Next comes an even more tedious, but rewarding, step: practice. One must practice improvisation. But practicing improvisation is not the same as improvising. One practices major and minor scales, but rarely does a performance consist of major and minor scales (and improvisation is done “in the course of performance”). So one practices repertoire, the tunes from the Great American Songbook one has been listening to others perform, while trying out ideas that come to mind. Maybe change some of the notes, or fill in the spaces between phrases. But, this must be practiced critically. If a phrase or fill is done incorrectly, stop and do it again correctly. And then do it again until it isn’t done incorrectly at least ten times in a row. While this can be frustrating at first, it gets better with practice. I think the hardest part of this is making the time to do it; but, once it’s done, it’s done. And it’s like riding a bike, you never really forget. You just get out of practice. So, practice! There are many ways to practice and one should use as many of them as possible: One can practice alone, to an imagined accompaniment. (Accompanists can practice to an imagined soloist. One can practice with a metronome, using its click as different beats. One can play or sing along with what one is practicing. One can practice with a recording or with ambient music, such as the radio or TV. Finally, one can practice with others. The last offers a great way to get critical feedback about one’s progress.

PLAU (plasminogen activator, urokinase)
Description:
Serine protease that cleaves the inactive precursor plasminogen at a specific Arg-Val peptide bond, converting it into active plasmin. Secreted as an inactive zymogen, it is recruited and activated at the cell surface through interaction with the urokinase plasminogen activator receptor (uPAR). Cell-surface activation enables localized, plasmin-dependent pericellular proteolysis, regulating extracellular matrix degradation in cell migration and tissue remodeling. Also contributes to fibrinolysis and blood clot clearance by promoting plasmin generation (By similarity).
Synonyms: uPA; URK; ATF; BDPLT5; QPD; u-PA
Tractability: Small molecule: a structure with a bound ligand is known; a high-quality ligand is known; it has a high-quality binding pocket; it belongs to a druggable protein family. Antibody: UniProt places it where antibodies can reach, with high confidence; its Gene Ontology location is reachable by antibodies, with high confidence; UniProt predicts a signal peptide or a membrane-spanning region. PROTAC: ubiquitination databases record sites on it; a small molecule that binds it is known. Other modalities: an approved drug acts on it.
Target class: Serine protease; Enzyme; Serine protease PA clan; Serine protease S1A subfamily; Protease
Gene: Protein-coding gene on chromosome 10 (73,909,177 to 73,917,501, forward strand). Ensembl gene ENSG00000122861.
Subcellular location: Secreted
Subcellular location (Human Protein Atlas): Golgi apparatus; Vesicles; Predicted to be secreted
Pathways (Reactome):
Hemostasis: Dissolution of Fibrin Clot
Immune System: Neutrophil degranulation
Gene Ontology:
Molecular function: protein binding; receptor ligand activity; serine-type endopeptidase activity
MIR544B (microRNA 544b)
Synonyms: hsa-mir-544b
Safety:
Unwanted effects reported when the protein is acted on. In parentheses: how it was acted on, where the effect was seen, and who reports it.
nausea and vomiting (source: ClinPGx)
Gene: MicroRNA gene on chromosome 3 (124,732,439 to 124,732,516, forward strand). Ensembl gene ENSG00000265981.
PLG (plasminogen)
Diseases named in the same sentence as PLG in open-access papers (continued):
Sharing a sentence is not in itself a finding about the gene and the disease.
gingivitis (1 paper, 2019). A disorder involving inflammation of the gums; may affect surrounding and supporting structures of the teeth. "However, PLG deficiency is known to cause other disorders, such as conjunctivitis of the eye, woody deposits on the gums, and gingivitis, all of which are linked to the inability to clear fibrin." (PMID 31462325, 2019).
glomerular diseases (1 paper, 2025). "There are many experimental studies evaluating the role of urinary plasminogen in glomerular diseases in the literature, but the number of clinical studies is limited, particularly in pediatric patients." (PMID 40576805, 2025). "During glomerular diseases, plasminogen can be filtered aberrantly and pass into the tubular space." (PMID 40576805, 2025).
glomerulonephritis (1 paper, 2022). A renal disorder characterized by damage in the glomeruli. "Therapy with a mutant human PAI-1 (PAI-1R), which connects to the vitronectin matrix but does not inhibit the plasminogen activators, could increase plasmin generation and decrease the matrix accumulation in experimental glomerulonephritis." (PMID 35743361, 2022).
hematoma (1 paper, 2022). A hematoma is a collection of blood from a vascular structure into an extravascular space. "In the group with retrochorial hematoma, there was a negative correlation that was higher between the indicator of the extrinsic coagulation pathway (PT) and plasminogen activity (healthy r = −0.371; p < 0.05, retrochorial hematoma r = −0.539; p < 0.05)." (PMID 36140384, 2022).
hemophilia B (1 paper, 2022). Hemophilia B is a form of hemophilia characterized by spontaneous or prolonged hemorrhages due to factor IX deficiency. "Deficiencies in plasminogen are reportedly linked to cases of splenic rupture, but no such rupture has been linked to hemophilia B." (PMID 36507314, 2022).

Practice for 8/5 - 8/9
Then there is the taking of lessons. While listening to someone else’s performance is studying and can be a lesson in itself, setting up a session with someone where teacher-student role-playing is agreed upon can save a lot of time and offer valuable insight into what one is doing. The role-play can go on for as long as one wishes. There are several individuals who, even though I might have only taken one lesson from them, I will always consider as my teachers. But there are also some whom I don’t consider as such so much, even though I might have taken several lessons from them and the information they imparted to me was invaluable. Generally, though, I find myself revisiting the lessons I have taken in the past and still gain new insights from them. I still go to lectures and workshops whenever possible and still take a private lesson when the mood strikes. Of course, one can improvise a lesson when the situation is right, but I’d have to teach you how to do that!

Then comes the scary part: creating music in performance. Some teachers will want to control that. But my belief is that when it’s time to do it, do it. Otherwise, you could find yourself in the same situation as this:

The first time is nerve-wracking, but it gets better every time.